Maine mussels with cabbage and onion reduction in Mena.
Photo: Colin Clark
Restaurant cooking is an itinerant business, especially these days, and in recent years few cooks have traveled more widely around the city (or had their travels chronicled more avidly) than Victoria Blamey. After working in a series of high-profile kitchens, including Corton and Atera, the Chilean-born chef established herself as many chefs did, with an elegantly imagined beefburger at the reboot of the former West Village bar Chumley’s (” a grease-themed erotic poem,” Pete Wells called it). From there it was to Gotham Bar and Grill for a brief but well-reviewed stint, followed, once the COVID tsunami hit, by a series of “residences” – one in Connecticut, another at Fulgurances Laundromat in Greenpoint, and a third at the Stone Barns Center for Food and Agriculture in Westchester.
Now comes Mena, a shoebox from somewhere off the lobby of the Walker Hotel in Tribeca, which has that particular sense of style and permanence that for some reason has eluded Blamey over the of his itinerant career in the big cities. . The neat 45-seat establishment (named after the chef’s great-aunt) features clean marble tables, whitewashed walls, and a comfy blue felt-covered banquette that runs the length of the room. Trendy South American tunes mingle with the comforting sound of shaken cocktails at the bar, and if you arrive through Cortlandt Alley’s low-key entrance, you’ll feel like you’re the type of sophisticated, unexpected place to be on. you could have fallen. the carefree pre-pandemic times, after a pleasant day wandering the streets of, say, Lisbon or Barcelona or Santiago.
Photo: Colin Clark
Blamey’s compact menu, which is a modified prix fixe costing just over $100 for three courses with options plus dessert, exudes a similar kind of quirky, ambitious pre-COVID charm. To the disappointment of some of my guests, his crowd-pleasing burger is nowhere in sight. Instead, there’s a silver Japanese sardine with wiri wiri peppers and potato salad, and a South American locro chowder served in an earthenware bowl. If you had visited recently, you might have chosen carefully selected shellfish (mussels, oysters and cherry pits) or blood sausage or a roasted whole squab for two, glazed with honey and presented deconstructed, including heart and head neatly spliced, on a square of black slate.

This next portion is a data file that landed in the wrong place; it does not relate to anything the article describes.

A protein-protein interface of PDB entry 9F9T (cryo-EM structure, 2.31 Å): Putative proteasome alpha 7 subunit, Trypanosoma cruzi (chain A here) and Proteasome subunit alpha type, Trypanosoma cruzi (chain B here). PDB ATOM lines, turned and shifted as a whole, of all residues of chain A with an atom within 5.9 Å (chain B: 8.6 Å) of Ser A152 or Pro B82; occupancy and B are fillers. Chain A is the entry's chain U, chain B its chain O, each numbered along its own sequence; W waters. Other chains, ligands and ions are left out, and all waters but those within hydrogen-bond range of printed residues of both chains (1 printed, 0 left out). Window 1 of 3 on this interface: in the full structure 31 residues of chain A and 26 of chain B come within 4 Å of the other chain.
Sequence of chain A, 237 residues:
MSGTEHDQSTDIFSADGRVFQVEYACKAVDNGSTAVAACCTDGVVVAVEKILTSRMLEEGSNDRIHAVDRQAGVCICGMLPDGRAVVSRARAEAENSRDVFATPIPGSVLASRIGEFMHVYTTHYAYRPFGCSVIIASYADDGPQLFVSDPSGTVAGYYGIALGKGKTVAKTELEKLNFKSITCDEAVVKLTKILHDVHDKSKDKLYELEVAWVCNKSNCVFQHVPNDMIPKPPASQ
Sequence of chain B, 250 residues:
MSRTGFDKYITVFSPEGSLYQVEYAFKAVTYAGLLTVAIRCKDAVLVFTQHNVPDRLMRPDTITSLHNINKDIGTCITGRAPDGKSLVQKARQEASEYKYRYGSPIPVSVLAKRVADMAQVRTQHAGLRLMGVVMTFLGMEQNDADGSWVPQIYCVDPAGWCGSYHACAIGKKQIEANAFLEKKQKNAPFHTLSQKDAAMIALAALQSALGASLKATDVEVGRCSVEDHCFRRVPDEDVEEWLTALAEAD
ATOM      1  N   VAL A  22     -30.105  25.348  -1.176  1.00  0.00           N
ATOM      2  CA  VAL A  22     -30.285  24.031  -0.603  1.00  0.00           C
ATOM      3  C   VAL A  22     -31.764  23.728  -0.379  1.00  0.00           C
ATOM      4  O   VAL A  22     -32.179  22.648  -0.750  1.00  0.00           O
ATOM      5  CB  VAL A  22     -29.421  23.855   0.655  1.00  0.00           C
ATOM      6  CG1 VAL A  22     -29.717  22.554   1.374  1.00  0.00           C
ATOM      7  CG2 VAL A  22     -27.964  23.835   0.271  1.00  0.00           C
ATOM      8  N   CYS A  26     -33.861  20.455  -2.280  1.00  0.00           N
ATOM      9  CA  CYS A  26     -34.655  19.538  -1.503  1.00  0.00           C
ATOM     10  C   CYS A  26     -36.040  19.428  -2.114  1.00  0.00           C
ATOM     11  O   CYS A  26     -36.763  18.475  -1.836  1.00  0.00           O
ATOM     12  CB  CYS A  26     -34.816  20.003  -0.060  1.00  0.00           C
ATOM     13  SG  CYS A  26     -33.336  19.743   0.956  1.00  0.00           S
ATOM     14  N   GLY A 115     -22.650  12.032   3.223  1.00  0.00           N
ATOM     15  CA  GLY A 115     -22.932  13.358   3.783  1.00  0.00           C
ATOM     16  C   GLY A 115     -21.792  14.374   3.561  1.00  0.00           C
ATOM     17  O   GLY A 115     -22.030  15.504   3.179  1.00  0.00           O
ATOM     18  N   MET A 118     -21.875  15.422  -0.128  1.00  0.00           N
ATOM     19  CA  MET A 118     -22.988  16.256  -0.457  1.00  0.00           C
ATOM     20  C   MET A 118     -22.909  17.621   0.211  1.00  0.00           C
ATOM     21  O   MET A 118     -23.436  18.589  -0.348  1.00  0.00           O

The aforementioned silver sardine from Tokyo Bay tasted cozy and seaworthy, and it was plated for freshness with a decorative thatch of fresh sliced daikon on top. There were also strips of surfclam in a citrus-covered broth (Seville oranges and Nagami kumquats, for the record), and mini scallop beignet rings with marinated Jerusalem artichokes in the middle, placed, a bit awkwardly , in a lively orange leche with tiger sauce. The next wave of dishes included Spanish lentils topped with curly shavings of trumpet mushroom and a play on the French version of chou farci (stuffed cabbage), which Blamey and his cooks skillfully construct with a smooth, ivory-colored scallop mousse pressed between discs of green sea lettuce (it’s a type of seaweed) and rest on a frothy chowder-like reduction.
Blamey has a penchant for spicy, bitter, and artfully earthy combinations in this new, more challenging post-burger phase of his career, and inevitably some of his experiments work better than others. On one of my visits, the Japanese sardine was replaced with milder slices of bluefish kuromutsu, the subtle flavor of which was largely erased by a giant drop of smoked mashed avocado. A perfectly cooked leg of pheasant was similarly overwhelmed by a large, mushy pool of red mole, and if you’re a fan of the noble, simply cooked carrot, I’d advise avoiding an overworked dish called “Kyoto Carrot.” , which was jammed with so many aggressive flavors and textures (bitter chicory, pickled carrot slices, a heavy topping of mayonnaise sauce, this time spiced with chillies) that I quietly brushed it aside.
However, the owner of this chic little restaurant has earned the right to experiment, and some of her best creations are worth the price of admission. On the current menu, these include this boudin, topped with chunks of bread fried in pheasant fat and slathered in a sumptuous potato mousse, as well as this nourishing and funky chowder, which has been folded with generous amounts of snow crab and thickened with black beans. and fermented squash. If you want a taste of southern Chile refracted through an innovative, modern sensibility, call up the plump cholgas secas (soft, barely charred Maine mussels and cabbage leaves with a delicious onion reduction), a dish which was followed in the evening had it by a dessert of soft and creamy Pavlova flavored with pomelos, pink lemons and sweet candied and glued angel hair squash, like a brightly colored little bird, with wings meringue decorations.